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PARADISE FOUND, AND LOST
Odyssey in Chile
by Eva Krutein
Chapter 3 - Women's Torment
[Santiago, Chile, 1951]
On the first night at our newly-rented bungalow on the
outskirts of Santiago I lay in one bed together with Little Bear at
my side and Renate across our feet. With wide-open eyes I
listened to Manfred snoring in the other bed, hoping he wouldn't
wake Lilo at his side. Yet despite the crowdedness of our beds
my children were warm and safe.
How blessed we were to live under Chile's sun instead of
Hamburg's eternal rain! At every moment to gaze in reverence
at the gigantic, snow-covered Andes, at whose feet we lived
now! Surely, this was as close to paradise as we could ever
Suddenly I felt my bed sway. A hard jolt struck. Another,
even stronger shake followed. "Earthquake!" Manfred shouted
in the dark. "Run to the backyard!"
I jumped out of bed, snatched up Renate and dragged Little
Bear. She lost my hand. "Mami! Mami!" she cried. I turned and
grabbed her hand. We ran through the door into the garden.
"Sit down," Manfred said, his arm around Lilo's shoulder.
"Nothing can fall on us here. It can't last very long."
Trembling with fear and cold, we crouched on the grass. The
only light was a full moon. An aftershock jolted us. Nowhere to
turn, we huddled together for mutual support. Gradually, the
swaying of the ground began to lessen. The children still
whimpered and I put my arms around whomever I could reach
and tried to calm them, although I was trembling. My adored
Chile didn't even have firm ground!
Finally the terrible shaking of the earth stopped. "Nowhere
in the world is safe," I moaned. "That was like an air raid. The
same mortal terror."
"There's a difference. In the war we learned to hate the
people who launched the bombs. But an earthquake isn't human.
It has no malice. You can't hate nature."
"I was as scared as during the bombings."
"We have to get used to it. This probably won't be the last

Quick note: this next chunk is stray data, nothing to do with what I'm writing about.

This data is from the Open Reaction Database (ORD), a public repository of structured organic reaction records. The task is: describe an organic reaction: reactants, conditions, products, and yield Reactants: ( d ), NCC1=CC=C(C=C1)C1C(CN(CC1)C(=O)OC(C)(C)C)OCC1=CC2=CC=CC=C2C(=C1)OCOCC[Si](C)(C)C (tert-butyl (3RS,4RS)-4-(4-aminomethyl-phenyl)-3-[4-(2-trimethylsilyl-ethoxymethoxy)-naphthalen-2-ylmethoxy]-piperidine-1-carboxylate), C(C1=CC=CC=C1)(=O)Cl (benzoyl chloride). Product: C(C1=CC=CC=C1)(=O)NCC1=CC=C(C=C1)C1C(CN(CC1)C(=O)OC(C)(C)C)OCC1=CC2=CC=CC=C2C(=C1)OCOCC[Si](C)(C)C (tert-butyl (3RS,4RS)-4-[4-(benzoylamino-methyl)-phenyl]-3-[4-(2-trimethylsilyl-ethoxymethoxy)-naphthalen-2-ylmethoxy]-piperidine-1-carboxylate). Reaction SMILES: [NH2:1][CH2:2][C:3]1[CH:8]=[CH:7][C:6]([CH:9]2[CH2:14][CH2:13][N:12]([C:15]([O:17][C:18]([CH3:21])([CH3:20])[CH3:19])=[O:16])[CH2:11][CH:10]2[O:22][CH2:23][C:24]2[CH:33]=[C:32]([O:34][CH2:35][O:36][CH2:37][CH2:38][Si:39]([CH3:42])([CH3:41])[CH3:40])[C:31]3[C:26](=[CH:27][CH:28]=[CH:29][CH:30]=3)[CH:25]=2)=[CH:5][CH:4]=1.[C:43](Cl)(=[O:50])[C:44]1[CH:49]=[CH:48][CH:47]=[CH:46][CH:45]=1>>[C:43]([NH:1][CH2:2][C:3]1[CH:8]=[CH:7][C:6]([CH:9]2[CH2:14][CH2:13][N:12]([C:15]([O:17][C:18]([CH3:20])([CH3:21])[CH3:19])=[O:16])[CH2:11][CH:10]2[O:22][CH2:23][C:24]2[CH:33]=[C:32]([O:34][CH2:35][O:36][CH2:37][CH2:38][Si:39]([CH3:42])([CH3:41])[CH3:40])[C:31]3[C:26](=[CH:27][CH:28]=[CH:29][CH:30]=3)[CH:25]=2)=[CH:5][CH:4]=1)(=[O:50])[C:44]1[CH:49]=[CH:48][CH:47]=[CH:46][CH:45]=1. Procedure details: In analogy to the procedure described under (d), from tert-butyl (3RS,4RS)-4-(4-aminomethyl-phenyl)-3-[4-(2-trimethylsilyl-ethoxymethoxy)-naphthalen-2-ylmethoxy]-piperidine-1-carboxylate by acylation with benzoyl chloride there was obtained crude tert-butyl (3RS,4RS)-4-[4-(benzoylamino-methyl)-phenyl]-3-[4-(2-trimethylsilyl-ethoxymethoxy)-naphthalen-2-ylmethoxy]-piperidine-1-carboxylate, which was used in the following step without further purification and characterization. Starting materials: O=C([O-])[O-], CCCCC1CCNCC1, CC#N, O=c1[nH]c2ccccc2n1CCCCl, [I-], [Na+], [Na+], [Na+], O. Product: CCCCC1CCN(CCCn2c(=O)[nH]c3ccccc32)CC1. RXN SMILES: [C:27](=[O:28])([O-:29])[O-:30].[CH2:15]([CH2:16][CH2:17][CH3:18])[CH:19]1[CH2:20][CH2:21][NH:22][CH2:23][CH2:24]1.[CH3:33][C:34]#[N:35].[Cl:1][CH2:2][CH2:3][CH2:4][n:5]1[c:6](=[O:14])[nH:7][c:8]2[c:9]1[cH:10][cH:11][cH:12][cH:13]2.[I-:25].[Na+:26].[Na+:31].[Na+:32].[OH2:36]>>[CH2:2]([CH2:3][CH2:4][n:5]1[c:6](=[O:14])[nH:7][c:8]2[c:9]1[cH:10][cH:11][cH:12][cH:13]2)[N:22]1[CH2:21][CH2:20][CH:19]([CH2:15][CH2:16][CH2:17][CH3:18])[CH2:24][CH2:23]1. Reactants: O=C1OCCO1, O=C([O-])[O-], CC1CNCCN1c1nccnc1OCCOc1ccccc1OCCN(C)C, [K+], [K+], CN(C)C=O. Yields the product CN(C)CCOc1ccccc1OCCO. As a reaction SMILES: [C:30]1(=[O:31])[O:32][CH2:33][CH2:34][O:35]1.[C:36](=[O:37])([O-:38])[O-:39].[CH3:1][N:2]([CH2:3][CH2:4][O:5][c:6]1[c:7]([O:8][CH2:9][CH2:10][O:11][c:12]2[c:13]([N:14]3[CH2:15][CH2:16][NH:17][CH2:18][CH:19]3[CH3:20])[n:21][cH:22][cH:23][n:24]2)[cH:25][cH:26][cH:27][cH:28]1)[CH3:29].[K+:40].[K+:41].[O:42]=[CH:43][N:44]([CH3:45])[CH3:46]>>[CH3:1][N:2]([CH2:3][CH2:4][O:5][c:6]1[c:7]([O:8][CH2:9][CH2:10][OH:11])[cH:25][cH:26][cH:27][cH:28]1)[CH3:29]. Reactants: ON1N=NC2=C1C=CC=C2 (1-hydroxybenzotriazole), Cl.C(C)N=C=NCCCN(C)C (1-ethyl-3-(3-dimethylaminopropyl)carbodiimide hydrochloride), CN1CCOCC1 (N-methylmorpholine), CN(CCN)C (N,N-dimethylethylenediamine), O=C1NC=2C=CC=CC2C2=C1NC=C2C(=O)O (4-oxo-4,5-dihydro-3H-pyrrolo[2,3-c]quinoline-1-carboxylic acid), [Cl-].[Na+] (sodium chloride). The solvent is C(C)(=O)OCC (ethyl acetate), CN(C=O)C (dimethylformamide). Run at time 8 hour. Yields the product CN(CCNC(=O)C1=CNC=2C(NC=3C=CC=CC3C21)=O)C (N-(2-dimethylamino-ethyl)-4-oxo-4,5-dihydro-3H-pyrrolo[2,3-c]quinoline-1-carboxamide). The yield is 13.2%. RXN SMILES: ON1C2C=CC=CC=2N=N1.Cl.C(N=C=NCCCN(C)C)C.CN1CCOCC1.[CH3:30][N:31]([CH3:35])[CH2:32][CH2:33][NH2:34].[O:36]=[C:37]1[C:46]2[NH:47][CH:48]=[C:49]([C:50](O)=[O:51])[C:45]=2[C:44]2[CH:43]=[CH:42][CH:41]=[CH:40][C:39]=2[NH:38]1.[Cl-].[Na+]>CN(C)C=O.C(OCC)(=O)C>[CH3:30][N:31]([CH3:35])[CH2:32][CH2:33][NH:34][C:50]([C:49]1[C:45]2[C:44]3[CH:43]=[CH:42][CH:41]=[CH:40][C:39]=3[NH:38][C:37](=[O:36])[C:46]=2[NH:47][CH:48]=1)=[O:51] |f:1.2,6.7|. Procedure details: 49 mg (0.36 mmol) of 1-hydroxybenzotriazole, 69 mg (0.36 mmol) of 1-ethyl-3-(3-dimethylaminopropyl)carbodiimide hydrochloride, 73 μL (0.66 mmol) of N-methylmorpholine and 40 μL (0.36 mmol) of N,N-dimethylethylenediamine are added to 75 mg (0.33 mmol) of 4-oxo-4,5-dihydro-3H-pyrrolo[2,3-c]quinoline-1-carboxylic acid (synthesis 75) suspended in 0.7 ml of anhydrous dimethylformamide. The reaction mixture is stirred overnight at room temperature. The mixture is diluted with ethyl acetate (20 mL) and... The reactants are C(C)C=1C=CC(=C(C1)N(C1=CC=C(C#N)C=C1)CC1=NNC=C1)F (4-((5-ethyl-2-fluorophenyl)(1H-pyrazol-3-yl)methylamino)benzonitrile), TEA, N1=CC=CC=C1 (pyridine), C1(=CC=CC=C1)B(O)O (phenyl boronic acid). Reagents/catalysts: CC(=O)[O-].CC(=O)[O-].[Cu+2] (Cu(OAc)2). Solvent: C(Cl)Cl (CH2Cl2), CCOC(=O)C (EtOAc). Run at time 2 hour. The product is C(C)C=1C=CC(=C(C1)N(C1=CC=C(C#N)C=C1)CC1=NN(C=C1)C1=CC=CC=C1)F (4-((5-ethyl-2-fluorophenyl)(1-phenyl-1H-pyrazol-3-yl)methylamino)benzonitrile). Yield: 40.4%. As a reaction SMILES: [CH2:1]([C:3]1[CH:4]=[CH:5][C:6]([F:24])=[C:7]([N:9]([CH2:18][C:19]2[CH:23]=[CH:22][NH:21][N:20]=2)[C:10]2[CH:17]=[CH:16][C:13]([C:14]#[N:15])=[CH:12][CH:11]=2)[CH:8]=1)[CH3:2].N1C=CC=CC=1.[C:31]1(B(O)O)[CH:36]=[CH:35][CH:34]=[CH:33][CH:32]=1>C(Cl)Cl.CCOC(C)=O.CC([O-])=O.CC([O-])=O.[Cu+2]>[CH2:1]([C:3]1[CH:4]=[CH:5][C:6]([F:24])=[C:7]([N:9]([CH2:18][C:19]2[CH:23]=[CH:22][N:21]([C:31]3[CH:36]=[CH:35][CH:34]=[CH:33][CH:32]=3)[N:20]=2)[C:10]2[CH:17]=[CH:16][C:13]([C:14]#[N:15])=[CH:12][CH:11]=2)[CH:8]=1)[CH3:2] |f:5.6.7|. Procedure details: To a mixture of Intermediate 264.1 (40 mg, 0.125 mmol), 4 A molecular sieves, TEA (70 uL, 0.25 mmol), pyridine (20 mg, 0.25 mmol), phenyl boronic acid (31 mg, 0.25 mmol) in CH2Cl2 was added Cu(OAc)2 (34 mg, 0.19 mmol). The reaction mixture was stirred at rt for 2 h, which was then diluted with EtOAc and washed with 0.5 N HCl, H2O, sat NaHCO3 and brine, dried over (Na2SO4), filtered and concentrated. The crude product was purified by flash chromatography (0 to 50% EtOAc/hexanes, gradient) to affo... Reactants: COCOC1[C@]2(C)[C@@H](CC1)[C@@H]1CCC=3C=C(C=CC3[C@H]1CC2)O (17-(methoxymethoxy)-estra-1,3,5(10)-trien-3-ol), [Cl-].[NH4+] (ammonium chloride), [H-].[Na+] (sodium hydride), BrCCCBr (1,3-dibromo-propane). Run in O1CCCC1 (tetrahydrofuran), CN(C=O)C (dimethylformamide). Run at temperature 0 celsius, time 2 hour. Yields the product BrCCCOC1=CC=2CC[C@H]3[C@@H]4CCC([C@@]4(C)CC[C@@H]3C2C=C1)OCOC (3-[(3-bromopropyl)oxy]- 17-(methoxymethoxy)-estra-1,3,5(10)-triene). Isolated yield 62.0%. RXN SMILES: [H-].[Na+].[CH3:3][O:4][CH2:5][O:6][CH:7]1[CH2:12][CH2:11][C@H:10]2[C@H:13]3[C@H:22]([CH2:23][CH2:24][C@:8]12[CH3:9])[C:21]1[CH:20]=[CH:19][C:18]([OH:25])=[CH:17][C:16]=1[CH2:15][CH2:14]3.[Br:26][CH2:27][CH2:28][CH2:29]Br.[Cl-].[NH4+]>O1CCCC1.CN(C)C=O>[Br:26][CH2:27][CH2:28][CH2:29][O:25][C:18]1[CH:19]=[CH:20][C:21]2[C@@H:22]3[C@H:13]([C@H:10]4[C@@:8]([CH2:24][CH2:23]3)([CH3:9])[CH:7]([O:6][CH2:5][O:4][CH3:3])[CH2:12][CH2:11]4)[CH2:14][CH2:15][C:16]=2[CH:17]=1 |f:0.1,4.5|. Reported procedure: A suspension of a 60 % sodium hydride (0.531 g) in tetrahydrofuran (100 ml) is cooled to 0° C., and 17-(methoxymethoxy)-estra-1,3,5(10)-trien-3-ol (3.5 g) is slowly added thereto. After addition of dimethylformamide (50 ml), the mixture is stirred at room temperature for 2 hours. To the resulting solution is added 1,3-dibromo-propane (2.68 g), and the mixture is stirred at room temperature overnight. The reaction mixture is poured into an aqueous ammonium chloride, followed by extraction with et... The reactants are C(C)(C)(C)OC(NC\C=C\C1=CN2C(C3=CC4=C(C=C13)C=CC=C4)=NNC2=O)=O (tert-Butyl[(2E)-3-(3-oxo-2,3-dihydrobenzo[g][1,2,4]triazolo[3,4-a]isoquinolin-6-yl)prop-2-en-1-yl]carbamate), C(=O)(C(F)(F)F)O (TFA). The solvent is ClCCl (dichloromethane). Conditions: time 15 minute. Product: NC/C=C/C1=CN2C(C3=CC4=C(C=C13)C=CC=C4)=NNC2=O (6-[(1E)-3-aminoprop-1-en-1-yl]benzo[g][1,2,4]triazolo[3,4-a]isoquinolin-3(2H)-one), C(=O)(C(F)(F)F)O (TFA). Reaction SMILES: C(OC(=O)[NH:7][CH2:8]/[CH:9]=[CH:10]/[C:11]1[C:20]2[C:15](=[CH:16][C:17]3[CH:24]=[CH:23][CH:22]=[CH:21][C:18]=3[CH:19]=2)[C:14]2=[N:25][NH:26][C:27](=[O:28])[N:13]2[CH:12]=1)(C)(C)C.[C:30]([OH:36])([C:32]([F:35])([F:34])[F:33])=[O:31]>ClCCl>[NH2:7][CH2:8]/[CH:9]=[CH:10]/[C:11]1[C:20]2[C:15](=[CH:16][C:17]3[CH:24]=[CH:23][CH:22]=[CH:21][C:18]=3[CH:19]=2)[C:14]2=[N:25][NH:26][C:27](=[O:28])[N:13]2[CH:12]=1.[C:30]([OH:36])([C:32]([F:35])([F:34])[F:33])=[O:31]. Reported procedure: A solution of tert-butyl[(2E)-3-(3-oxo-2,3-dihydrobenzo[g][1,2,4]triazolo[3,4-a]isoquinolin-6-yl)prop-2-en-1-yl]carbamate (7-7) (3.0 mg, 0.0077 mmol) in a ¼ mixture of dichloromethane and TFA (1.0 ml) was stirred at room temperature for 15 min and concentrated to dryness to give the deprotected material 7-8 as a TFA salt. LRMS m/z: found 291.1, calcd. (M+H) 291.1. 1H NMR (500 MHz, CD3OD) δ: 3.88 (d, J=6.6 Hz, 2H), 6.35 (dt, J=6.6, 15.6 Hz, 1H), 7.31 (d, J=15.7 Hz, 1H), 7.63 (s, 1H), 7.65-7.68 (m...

earthquake." As if on call, the earth hit again. A loud crash
reverberated from the direction of the house. The children
screamed, clinging to us like climbers to rocks. I trembled like
a leaf on an aspen. I turned around. Our free-standing kitchen
had collapsed. We sat in shock.
After a while I realized that the earth had been still for along
time. The full moon shone undisturbed, stars glowed and snow
shimmered on the mountains.
Manfred got up first. We approached our caved-in kitchen,
which Manfred called a "fox hole," because it had no window.
Now it looked like a ruin in a ghost town. The corrugated iron
roof had fallen onto the sink, but the walls stood intact. The
two-burner gas stove still stood on top of the three suitcases we
used as a base. Leftover potato soup had splashed out of a pot
down to the floor. A cat I had never seen before lapped up the
"No big deal," Manfred said. "Let the cat clean up and let's
go to bed. I'll worry about the roof tomorrow."
Back in my crowded bed, it dawned on me that my
enthusiasm for Chile had been tested severely. Would I ever
learn to feel at home where the ground was unstable? I
In spite of a strong wind, Gloria Toro came to see how we
had survived last night's disaster. I already had a friend who was
concerned and ready to help! She'd brought two of her children
along, their age matching Little Bear's and Renate's: Pancholo
four, and Ana Maria, two. The four ran in the garden to play
ball. Lilo was at school.
I told Gloria about the collapse of the kitchen roof and
showed her how well Manfred had fixed it this morning
"You're lucky to have a handy man around," she said in her
high-pitched voice. "Tremors like last night happen quite often.
Real terremotos are rare."
"I hope I'll get used to it." I went to the kitchen for some
apple juice. Then we sat down on the sofa.
"I would have called you earlier, but we don't have a
telephone," I said.
"Neither do we."
"A doctor without a telephone?"
"Doctor or not - there are only a few lines in the suburbs.
Only bakeries get them. Everybody goes out to make calls.
"Are you happy here?" I hoped for a song of praise.
Her brows knit and two vertical lines between them appeared.
"The question is too general. I don't like to be a woman here,
that's for sure. We have no rights."
I was all ears. "Can you give me an example?"
"Men can do what they want. They own everything and don't
have to ask their wives for consent. In contrast, I can't even sell
a chair without Ricardo's permission. And until recently, I
couldn't even vote!"
Her emotion touched me. Was she just complaining about the
Chilean culture or did she have a problem with Ricardo? If our
friendship developed further she might tell me. "Why is Chile so
different?" I asked.
"It goes way back in history. Over four hundred years ago
the Spanish brought the concept of radical male domination to
this continent, and," — her voice rose a step in pitch — "it has
"I have the impression that Chilean men are chivalrous,